Check out Brandon Watson’s blog post on the brand new WIndows Phone Jump Start Training:
Here are the sessions:
There are 12 sessions in total, each about :50 minutes in length. Think of this as a semester’s worth of class time to help you in your quest to be an awesome Windows Phone 7 developer. It’s self-paced, and both Rob and Andy are pretty approachable. Head on over to their blogs if you want to get more plugged into what they are doing.
Here are the sessions:
A quick tour of Windows Phone 7 and how you write programs for it. We take a look at the platform capabilities and the software development options. We also offer you a chance to win a prize that is almost certainly not a private jet.
Building an application from scratch. How you can take a simple idea for a program and build the user interface, followed by the program behaviors that sit behind it. We take a look at databinding on Windows Phone and how best to structure your application to make best use of it.
Making more complex applications. You also get an overview of how the built in controls work, and how to tailor the user input to match your requirements. We also take a look at page navigation within a multi-form Silverlight application on the phone and how to use the navigation inputs for best effect.
Using Silverlight as a platform for game creation. We show how to get a draw/update behavior into your Silverlight games and give you a fully worked game to chew on. We also illustrate how a Silverlight game can leverage the XNA libraries to add sound effects to a game.
Getting Started with XNA on Windows Phone. We talk about what makes the Windows Phone such a good platform for XNA development and how you create XNA games for it. We take a look at how games can manage the orientation of a phone and give you some tips on getting the best performance. Then we move on to take a look at the accelerometer input and how to make games that use this.
Using the Windows Phone platform features in your XNA games. We continue with our look at Windows Phone features that make the platform so interesting to game developers. We cover the use of the touch screen, sound creation and finally give you some coverage of how to access the Zune media content in the device. Then we round off with a little look at how you can get text input from users by means of the Guide support in XNA.
Application Lifecycle. A look at the execution model on the phone, and how to create solutions that give a great user experience in the face of phone calls, termination and even total shutdown of the device itself. We show how to respond to messages to make your application give the appearance of being "always on" and the data persistence facilities that you will need to make this work.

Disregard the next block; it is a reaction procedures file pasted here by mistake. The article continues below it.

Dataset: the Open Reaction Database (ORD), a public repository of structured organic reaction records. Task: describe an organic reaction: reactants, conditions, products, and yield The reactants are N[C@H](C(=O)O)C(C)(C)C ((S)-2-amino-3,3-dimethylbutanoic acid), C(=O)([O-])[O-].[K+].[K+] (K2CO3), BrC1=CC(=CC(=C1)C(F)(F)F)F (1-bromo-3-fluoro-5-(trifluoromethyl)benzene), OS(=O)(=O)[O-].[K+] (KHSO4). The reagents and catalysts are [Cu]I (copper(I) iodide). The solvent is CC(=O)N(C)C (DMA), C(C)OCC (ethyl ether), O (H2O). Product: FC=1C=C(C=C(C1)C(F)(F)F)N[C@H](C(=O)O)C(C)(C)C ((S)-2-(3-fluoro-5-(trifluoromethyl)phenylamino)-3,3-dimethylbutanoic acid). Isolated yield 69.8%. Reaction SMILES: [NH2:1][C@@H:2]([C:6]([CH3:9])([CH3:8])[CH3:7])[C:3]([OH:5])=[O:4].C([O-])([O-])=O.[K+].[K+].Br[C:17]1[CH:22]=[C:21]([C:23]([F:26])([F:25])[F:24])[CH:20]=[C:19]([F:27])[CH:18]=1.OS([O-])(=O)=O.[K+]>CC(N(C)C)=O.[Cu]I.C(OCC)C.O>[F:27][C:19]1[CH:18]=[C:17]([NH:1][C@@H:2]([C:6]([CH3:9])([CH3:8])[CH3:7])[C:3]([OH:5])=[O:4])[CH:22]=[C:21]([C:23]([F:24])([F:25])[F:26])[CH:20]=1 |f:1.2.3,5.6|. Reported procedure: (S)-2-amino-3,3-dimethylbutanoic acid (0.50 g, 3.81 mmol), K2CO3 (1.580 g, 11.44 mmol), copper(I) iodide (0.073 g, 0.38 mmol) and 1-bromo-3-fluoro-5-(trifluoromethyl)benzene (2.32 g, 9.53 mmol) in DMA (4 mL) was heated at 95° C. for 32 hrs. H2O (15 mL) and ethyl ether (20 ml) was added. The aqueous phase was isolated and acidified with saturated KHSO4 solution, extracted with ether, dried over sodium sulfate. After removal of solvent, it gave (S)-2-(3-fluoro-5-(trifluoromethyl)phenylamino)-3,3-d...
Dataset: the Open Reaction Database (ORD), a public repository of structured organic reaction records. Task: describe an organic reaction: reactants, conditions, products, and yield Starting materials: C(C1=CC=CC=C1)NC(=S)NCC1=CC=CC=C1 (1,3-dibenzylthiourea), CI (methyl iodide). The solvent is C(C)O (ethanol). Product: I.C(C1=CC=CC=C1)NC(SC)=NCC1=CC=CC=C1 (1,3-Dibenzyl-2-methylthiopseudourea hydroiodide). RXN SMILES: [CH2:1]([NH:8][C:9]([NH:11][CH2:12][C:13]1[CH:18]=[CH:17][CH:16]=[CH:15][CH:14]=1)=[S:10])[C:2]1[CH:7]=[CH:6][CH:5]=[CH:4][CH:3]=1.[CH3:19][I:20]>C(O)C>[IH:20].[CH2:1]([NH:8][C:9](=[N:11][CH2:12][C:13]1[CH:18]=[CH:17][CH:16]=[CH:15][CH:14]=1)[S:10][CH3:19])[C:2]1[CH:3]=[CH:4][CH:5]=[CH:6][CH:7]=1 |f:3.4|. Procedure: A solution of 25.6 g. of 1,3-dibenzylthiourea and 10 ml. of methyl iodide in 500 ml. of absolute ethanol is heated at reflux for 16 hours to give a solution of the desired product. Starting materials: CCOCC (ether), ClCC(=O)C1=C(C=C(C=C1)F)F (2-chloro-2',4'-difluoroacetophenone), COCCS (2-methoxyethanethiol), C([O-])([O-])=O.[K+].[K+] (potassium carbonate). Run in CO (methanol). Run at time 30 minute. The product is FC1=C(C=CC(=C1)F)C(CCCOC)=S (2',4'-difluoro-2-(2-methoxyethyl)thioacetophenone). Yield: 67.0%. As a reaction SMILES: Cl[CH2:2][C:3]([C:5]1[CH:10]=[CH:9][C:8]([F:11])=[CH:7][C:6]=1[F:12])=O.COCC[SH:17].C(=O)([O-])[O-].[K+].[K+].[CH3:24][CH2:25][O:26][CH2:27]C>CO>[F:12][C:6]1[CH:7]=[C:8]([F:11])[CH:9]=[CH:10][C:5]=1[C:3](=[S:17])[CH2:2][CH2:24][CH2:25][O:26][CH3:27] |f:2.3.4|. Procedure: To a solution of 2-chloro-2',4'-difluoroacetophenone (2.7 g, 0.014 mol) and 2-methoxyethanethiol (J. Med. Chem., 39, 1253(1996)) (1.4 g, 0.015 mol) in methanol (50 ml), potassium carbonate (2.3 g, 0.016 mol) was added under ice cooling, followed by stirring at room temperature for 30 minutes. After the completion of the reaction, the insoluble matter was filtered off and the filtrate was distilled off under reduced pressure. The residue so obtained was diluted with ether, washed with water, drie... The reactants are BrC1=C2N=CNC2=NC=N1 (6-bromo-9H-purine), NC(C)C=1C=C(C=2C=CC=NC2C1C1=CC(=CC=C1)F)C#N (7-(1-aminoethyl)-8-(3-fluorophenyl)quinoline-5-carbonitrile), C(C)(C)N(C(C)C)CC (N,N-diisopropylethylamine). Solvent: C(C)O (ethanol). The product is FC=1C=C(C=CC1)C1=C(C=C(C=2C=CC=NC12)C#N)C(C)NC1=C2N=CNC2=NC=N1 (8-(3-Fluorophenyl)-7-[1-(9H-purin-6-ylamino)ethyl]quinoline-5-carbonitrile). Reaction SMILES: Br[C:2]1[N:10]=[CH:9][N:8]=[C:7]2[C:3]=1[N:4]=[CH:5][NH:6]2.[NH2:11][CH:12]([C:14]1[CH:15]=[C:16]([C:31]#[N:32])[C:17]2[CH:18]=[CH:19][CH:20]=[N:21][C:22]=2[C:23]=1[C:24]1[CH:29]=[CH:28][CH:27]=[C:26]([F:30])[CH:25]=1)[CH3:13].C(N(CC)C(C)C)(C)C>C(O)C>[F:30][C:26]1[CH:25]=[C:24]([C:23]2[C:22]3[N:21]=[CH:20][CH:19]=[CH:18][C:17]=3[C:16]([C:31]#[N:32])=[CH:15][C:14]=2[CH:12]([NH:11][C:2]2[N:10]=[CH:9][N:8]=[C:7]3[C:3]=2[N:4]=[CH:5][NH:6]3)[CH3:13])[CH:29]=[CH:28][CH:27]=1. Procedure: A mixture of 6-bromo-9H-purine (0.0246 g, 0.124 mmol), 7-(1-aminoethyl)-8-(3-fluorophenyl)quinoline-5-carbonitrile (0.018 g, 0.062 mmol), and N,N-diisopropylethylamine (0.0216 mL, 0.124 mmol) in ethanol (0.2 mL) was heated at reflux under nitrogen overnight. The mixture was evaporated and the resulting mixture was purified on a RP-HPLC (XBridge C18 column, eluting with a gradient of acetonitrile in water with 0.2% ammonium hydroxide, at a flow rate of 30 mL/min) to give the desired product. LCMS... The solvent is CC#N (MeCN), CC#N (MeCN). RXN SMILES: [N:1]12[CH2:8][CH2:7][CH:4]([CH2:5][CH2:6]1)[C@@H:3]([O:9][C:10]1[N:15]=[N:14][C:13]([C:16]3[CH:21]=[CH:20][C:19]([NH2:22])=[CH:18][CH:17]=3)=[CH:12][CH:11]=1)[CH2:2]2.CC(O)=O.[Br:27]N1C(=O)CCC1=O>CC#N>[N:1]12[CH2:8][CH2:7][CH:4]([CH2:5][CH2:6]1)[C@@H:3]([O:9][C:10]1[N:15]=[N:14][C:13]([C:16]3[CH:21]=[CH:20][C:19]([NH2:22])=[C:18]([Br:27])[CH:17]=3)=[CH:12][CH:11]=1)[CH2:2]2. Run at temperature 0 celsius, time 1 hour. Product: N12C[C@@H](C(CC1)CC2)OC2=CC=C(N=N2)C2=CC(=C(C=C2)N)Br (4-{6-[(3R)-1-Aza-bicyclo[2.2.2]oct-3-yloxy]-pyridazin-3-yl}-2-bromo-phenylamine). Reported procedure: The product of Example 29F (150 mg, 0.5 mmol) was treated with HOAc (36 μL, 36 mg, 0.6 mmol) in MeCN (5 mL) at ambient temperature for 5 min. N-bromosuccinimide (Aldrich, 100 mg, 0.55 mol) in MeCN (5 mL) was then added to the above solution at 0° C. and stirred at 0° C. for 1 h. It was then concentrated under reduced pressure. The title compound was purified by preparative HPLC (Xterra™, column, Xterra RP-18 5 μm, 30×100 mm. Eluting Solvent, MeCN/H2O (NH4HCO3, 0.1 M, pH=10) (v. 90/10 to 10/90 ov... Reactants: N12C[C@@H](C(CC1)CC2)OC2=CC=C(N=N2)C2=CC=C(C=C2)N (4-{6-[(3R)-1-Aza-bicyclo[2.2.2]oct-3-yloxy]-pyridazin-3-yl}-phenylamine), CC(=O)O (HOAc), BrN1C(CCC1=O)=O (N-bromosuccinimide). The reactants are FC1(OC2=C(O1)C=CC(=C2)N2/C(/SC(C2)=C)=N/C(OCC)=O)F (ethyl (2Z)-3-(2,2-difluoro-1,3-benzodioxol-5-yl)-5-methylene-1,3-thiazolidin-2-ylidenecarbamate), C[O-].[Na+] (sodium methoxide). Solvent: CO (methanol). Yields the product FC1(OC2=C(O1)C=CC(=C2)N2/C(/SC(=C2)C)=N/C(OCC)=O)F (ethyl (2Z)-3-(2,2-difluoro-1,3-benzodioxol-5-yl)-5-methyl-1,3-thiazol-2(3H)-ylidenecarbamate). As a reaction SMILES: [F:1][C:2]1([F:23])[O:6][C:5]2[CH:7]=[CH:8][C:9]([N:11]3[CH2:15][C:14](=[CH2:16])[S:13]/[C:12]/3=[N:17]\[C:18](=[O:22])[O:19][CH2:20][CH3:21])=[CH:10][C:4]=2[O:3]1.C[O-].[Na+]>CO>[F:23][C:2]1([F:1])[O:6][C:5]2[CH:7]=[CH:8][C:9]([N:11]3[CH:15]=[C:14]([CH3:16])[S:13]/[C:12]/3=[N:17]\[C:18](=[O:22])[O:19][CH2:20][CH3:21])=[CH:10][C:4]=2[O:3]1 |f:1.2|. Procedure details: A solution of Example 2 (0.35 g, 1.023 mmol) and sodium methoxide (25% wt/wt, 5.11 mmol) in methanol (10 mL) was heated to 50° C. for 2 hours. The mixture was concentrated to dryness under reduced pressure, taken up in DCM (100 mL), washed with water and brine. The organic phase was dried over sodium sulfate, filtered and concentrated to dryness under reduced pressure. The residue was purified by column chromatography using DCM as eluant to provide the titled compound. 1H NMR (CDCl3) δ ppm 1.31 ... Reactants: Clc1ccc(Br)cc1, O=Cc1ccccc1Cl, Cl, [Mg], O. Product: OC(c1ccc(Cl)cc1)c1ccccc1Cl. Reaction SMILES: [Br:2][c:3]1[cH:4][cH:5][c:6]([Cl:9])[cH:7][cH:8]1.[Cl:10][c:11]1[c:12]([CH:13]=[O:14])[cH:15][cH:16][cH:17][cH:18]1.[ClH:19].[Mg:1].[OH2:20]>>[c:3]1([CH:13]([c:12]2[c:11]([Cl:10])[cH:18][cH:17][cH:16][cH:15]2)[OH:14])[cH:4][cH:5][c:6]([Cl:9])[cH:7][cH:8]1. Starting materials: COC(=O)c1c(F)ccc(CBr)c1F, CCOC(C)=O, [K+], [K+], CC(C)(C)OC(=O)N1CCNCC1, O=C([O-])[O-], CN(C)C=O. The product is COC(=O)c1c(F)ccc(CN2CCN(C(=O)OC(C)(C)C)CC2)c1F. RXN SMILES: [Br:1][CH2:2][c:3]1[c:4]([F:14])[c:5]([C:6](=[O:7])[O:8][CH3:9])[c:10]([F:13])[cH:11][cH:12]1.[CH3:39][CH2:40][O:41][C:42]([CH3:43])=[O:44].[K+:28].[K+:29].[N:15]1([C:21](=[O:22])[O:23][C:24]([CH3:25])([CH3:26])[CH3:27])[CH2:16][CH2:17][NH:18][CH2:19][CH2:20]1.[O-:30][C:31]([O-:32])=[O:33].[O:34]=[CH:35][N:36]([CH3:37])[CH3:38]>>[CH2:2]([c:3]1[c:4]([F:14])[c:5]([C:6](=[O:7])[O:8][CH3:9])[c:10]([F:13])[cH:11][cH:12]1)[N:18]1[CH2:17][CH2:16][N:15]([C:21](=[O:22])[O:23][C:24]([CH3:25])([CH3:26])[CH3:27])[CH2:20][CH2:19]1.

Launchers and Choosers plus Using Isolated Storage. In this session we take a look at "Launchers and Choosers", how your application can use the built in phone behaviors to place calls, take pictures and select contacts, making it part of how the phone works. We also show how your application can store data in its own isolated storage on the phone device.
Storing Data and Using the Network. In this session we look at the connectedness of Windows Phone and how you can make this work for you. We demonstrate connected applications and how the notification service is used to allow external systems to give your application a wake-up call.
Using Windows Marketplace. In this session we explain how to join the Marketplace and get your applications out there. We take a look at how your solutions are packaged and deployed and how you go about registering a device for development and then using that with Visual Studio 2010 to test your applications.
Using XNA in 3D and with Media. In this session we take a quick look at how the Windows Phone works as an excellent platform for 3D games in XNA. We also explore how an XNA game can make use of the media stored in the phone, including photographs taken by the user and media loaded onto it from Zune.
Taking Silverlight to the max. We start with a look at the Application bar, a crucial component in Windows Phone applications. We then move on to the Expression Blend tool, and how to create compelling user experiences with it. Finally we round off the session by showing how easy it is to use the map services in your phone and demonstrate some of the really cool navigation tools that are coming.